Giotto, a biography full of legends

Uffizi Giotto

Giotto di Bondone (1266/7-1337) is considered one of the greatest artists of the Medieval Age and his biography is rich of curious anecdotes, but many of them are legends. According to the tradition, Giotto was born in Vicchio, in the Mugello, in a family of farmers that moved to Florence when he was a child. His parents gave him in custody to Cimabue, the famous painter. According to another version, Cimabue noticed the young Giotto while he was drawing a sheep on a rock, because he worked as a shepherd in the country near Vicchio.

Many stories talk about Giotto’s extraordinary artistic abilities. He was considered very able in freehand drawing: according to Vasari, he was able to draw perfect circumferences without compass: this is the famous “Giotto’s O”.

Another story talks again about Cimabue: while he was away, his pupil has drawn a lifelike fly on the painting he was working on and he tried to brush it off, because it seemed real.  Because of this fact he understood that his pupil had outdid him: it was time for Giotto to open his own workshop!

We don’t know for sure if Giotto was Cimabue’s pupil, even if they are often quoted together, above all for stylistic reasons. If this apprenticeship was true, Giotto could had follow Cimabue in Rome: here maybe he knew Arnolfo di Cambio, that made him work in Assisi. These are theories, because we don’t know nothing about some periods of Giotto’s life.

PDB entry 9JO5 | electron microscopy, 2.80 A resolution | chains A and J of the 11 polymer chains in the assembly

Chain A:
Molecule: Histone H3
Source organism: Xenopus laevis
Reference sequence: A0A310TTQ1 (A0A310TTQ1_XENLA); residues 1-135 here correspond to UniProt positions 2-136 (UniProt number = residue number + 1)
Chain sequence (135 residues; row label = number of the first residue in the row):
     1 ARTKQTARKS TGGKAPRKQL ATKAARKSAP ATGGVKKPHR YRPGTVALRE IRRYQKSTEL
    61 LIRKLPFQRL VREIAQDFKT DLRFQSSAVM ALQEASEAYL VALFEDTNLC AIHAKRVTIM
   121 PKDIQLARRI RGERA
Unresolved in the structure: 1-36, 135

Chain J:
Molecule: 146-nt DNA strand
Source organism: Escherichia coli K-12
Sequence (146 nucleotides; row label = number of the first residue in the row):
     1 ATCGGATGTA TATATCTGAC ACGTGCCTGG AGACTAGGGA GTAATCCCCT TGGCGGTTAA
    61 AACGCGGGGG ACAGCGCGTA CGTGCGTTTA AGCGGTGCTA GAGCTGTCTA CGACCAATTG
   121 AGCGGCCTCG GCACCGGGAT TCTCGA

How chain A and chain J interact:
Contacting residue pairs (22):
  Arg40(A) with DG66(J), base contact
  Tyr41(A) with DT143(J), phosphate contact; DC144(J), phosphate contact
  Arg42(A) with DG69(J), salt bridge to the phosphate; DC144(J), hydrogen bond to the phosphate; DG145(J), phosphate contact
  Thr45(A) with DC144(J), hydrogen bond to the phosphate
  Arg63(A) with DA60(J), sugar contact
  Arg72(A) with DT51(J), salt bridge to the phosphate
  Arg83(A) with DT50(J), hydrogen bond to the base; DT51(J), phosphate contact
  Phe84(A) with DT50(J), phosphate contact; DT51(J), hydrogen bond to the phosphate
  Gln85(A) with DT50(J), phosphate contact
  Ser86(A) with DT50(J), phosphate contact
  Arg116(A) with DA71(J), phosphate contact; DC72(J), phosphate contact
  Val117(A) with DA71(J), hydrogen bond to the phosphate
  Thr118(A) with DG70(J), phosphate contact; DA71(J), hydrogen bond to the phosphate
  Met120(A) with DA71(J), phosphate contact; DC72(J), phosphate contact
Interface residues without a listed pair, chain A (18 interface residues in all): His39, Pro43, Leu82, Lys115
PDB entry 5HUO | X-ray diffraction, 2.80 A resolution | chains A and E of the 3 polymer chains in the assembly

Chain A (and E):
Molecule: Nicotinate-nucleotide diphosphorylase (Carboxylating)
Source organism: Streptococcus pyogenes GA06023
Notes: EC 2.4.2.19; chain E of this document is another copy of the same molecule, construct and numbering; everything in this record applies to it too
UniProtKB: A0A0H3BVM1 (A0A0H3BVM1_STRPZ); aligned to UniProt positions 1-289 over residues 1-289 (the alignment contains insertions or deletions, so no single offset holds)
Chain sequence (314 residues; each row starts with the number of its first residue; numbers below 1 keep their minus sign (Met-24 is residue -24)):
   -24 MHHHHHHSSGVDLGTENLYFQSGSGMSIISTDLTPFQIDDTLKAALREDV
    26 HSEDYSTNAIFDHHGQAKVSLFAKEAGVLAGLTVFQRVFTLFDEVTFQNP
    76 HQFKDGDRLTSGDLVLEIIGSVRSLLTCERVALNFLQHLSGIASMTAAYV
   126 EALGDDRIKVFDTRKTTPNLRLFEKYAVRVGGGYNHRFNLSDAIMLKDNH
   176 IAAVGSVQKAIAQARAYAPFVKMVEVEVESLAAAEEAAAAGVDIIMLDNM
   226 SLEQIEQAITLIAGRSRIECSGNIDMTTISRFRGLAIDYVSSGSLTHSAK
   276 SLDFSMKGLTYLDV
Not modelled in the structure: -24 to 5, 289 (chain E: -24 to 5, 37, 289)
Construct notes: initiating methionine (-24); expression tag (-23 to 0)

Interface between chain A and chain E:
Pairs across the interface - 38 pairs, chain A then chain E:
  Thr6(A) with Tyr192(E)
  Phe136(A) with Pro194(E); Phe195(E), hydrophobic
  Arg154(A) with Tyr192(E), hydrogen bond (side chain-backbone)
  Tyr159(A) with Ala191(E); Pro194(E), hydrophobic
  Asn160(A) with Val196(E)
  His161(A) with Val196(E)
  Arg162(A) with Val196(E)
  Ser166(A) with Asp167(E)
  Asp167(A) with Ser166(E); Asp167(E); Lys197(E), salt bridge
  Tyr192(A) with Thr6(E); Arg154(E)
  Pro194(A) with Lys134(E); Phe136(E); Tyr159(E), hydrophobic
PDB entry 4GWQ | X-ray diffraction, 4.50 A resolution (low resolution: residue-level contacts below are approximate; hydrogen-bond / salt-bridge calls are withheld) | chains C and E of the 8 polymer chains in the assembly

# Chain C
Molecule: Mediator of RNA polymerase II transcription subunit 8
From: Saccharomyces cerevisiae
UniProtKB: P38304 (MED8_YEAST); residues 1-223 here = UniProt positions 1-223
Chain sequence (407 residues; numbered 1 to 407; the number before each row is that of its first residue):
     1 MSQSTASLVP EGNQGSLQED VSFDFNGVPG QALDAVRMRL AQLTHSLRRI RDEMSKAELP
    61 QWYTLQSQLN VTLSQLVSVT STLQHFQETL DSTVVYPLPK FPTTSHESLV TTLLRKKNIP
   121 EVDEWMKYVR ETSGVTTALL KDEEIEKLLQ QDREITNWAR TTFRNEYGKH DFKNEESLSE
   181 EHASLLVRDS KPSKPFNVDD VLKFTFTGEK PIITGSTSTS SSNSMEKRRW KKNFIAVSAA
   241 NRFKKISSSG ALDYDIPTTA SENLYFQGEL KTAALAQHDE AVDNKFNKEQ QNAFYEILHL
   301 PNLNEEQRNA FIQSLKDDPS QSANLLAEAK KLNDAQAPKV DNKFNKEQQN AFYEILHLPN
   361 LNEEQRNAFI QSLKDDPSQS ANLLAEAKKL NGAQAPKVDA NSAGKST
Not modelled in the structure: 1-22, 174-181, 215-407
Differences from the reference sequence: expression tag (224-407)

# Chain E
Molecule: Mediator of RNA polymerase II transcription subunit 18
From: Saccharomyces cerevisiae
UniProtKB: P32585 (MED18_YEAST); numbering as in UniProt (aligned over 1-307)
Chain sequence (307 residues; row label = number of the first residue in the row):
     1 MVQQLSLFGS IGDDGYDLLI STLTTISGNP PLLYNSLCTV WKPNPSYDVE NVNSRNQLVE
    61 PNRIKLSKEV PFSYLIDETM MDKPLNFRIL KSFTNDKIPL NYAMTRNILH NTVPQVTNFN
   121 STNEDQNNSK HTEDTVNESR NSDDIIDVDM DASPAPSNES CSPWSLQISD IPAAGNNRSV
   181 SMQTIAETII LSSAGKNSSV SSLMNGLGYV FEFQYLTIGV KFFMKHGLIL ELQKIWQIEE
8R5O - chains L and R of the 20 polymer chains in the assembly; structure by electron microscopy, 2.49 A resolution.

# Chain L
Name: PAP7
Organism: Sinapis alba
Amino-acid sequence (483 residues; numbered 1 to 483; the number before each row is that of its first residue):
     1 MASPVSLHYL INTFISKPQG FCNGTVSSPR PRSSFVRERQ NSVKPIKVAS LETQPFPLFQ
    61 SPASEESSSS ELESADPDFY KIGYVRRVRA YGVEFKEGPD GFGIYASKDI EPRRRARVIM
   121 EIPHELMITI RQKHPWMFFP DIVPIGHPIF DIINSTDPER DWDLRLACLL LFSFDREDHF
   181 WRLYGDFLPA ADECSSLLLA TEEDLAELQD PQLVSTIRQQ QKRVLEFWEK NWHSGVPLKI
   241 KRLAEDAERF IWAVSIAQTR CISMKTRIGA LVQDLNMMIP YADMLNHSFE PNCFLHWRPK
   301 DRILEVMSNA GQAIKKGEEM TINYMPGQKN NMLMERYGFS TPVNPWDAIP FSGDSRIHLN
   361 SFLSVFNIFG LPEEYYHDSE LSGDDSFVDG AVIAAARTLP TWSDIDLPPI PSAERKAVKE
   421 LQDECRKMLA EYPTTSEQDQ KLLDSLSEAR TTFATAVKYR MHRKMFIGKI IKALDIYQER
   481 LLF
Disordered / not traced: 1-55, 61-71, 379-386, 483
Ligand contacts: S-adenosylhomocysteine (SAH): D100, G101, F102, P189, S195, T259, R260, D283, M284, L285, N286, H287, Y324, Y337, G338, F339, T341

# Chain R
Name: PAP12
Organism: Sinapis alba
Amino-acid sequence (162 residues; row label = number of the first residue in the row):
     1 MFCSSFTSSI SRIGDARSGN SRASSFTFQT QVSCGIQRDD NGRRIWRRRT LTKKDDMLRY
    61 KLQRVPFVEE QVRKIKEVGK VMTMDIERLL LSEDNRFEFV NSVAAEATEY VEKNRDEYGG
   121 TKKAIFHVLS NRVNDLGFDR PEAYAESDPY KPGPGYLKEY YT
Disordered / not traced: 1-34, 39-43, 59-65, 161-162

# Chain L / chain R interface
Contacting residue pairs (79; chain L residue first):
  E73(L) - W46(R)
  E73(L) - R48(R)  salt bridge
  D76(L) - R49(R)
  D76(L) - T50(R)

For example, it is said that he was a very ugly man: probably this rumor is due to his origin. Deformities were very common in the countryside. Even if he was a great artist in town, people remembered his origin.

We know some documents that describe a man very smart, that interpreted the new social class from the artistic point of view: the bourgeoisie. The concreteness of his art was very appreciated and he worked in some important Italian towns as Florence, Assisi, Rome, Bologna, Padua, Rimini…

However he had other activities: specifically, he rented out some looms to textile workers - who were too poor to buy one – and he made big profits.

We remember Giotto because of his great contribution to the Western Art: he paved the way to Masaccio and to the Renaissance. The big interest for his figure - so important but also so far away from us - caused the creation of these legends.

In Florence there are many of his works: his Campanile is the bigger one. He did not see it completed, because he died in 1337, while works were underway. He is buried in the Duomo crypt.


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